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June 2005
Success Harmony Newsletter


I can remember my first pony ride as if it were yesterday. I was about 14 years old and had been horse-crazy ever since I could remember, but never had a chance to ride until then. My family went to a local fair and I saw some ponies there. I waltzed off and got on one of these poor little creatures. With my 5'11'' height, the pony could just about walk underneath me, but that didn't matter. I finally had a chance to do what I had always wanted to. For the few minutes, the world stopped for me. Although, for an experienced horseman, the thrill of this ride was equivalent to a racing champion riding a tricycle in the parking lot, for me it was the ability to experience what I had always dreamed of.

At this point in my life, I have had much more to do with horses and the thrill never seems to dissipate. When I am around them, I forget whatever else is going in the world. When I am not around them for a while, I feel like I'm missing an arm. I get irritable. When I am back around horses, very little else matters. Financially and logically speaking, I would have preferred to have a passion for making origami or doing crossword puzzles, but finding a passion isn't about logic or finances. When we feel the call towards something we love, we must follow it. If we don't, a part of us dies and it is tough to get it back.

Sometimes people ask how they find their passion. Self-help books are full of talking about having a passion and following it. So where in the world is it hiding for you? First of all, I don't really believe that we find our passion. It finds us. It often finds us as little children. If we are lucky, the big people around us notice and encourage the fire that the passion ignites in us. Unfortunately, for some reason, our passions are often quite off from our parents' and teachers' expectations. Also, as if by some freak accident, children's passions seem to appear in the families that expect them the least. The happy little boy with a flair for colors and interior design is likely to sprout from a family of beer loving and football watching Harley bikers. My Mom, with a greater preference for spending her spare time solving math equations rather than knitting, grew up in a family with strong preferences for female roles including more housekeeping and less education. For me, there was no other animal-crazy relative in sight. If the trend continues, my children will prepare tax returns for fun. If that happens, I only hope I will have the patience to give them a blessing rather than admit them in the psychiatric ward.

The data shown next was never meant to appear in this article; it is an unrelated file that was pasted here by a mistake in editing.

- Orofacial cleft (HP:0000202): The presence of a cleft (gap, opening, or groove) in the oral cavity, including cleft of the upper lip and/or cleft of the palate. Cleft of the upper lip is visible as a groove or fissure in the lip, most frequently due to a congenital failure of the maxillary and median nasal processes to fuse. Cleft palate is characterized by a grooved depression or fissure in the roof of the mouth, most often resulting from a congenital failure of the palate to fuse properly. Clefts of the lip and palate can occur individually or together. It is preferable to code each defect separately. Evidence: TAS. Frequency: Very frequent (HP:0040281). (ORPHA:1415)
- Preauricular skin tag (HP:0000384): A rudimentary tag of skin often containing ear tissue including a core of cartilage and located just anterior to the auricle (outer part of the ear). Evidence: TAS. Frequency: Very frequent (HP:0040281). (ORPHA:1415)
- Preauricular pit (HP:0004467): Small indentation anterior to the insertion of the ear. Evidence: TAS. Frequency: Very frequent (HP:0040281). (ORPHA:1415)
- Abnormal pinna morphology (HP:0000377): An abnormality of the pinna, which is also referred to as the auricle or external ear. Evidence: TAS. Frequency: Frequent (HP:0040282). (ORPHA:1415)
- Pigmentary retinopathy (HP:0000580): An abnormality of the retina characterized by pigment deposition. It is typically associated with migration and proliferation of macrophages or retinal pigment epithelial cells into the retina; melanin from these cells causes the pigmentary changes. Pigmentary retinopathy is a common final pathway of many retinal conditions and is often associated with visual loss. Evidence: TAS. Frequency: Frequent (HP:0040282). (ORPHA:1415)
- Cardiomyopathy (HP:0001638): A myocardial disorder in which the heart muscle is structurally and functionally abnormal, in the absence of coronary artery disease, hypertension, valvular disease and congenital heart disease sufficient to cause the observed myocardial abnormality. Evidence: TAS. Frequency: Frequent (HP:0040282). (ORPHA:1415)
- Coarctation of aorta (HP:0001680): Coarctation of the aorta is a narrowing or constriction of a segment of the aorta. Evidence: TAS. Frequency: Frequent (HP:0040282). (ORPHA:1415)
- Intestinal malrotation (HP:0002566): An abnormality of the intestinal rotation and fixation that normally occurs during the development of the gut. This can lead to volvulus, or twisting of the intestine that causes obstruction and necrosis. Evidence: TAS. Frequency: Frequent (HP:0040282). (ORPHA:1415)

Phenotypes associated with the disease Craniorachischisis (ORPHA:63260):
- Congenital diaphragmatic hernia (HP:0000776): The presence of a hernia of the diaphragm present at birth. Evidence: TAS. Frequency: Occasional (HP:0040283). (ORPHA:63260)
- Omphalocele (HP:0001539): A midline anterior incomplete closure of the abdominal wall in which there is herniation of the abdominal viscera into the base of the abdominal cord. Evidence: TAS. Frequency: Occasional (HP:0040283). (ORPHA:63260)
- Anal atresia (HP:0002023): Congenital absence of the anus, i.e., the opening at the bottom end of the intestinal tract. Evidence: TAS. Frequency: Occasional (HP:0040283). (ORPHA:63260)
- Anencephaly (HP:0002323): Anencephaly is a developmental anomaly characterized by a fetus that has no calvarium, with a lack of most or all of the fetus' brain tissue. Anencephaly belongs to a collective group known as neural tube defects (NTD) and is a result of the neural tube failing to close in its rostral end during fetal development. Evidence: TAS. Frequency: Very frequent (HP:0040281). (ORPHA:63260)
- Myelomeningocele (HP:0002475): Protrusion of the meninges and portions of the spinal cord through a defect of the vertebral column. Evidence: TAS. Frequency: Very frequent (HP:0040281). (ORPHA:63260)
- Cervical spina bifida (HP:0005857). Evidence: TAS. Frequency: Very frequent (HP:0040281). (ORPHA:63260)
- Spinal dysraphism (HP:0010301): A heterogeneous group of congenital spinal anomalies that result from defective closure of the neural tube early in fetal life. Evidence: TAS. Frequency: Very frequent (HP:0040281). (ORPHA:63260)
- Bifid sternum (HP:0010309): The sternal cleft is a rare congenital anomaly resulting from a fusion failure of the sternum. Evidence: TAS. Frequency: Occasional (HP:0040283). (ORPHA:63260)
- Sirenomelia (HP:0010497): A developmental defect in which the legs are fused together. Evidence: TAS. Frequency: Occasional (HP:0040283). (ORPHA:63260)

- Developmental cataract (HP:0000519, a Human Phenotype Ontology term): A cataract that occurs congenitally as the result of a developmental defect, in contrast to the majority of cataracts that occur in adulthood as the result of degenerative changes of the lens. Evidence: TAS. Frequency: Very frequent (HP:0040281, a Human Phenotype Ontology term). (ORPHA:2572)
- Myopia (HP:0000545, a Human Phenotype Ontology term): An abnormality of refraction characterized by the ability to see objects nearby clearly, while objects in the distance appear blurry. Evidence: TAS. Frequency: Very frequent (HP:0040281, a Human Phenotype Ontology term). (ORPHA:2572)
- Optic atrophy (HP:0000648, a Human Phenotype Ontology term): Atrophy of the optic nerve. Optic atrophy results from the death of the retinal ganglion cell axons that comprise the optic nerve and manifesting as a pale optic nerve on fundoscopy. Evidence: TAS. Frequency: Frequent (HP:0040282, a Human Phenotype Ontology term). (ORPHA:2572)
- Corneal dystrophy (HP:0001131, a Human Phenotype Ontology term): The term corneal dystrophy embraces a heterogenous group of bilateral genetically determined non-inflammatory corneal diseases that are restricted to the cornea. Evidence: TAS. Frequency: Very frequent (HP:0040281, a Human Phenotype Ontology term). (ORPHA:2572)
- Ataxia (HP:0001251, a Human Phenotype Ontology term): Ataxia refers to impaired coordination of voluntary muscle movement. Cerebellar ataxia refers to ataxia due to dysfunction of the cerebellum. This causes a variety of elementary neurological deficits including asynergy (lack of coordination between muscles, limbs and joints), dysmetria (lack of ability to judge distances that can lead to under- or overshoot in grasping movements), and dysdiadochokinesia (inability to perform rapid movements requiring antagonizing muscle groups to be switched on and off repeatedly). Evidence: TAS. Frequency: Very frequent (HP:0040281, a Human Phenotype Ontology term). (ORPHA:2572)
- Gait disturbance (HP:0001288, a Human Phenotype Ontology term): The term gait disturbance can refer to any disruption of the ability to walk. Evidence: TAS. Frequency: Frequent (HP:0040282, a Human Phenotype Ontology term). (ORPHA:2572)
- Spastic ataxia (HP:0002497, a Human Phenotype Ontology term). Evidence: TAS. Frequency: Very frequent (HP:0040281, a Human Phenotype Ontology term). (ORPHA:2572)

As children, we don't quite know how to press for something we love, so we tend to forget what it was that we loved in the first place. Without encouragement from those around us, it becomes easier to deny the call than to keep fighting for something we know we love but don't understand enough to explain to someone else who doesn't understand. How can you explain to a worried parent that going into outer space or racing cars is something you just have to do? How do you tell your small-town friends that reading Einstein's theory of relativity is your idea of heaven? How do you endure the "oh God, s/he is SO weird" looks and stares? You forget and you conform. And that's the greatest tragedy.

If you know what your passion is already, be protective of it. If you get to get paid for what your passion is, great. That's what Einstein did. That's what Jewell does when she sings her heart out and sells millions of CDs at the same time. You will never feel like you're working. If you have a job that pays you and a passion that feeds you spiritually without ever giving you a dime, that is fine as well. It doesn't matter what the passion is. For my husband's grandfather, it was making inlaid wood furniture in his spare time. For my great-grandmother, it was gardening. For my friend Veera, it is singing. She stops singing, she stops living. Having a passion is like oxygen to our lungs. With it, there is a sense of purpose to getting up in the morning. Without it, it's like drought to plants. Following your passion may not change the world around you, but it changes YOUR world. And that may change the world around you as others feel the same permission to follow their happiness, even if it's for short spurts in an otherwise crazy schedule.

So what if you don't know the passion you are supposed to have? Again, you don't find it, it finds you. All you can do is remember moments throughout your life when you were truly in the moment. What were you doing at that time? Who were you with? What were you talking about, thinking, planning, imagining, day-dreaming about? Who do you admire, whether currently alive or long passed away? What were they known for? When you turn on the TV, what is of interest to you? Just observe yourself and what you react to. Quite telling are the moments when we are interested in something but another part of the brain says, "whoa, that's stupid!". If you're fascinated by UFO's or have a flea farm fetish, maybe your boss at the accounting firm doesn't need to know, but you'll feel better when you follow through. Once we allow ourselves to be who we are meant to be, I believe that the world around us gets more out of us in all respects.

Sunshine and smiles,


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"We can not do great things. We can only do little things with great love."
Mother Teresa

"There are only two ways to live your life: as though nothing is a miracle, or as though everything is a miracle."
Albert Einstein

"The greater danger for most of us is not that our aim is too high and we miss it, but that it is too low and we reach it."
Michelangelo Buonarrotti





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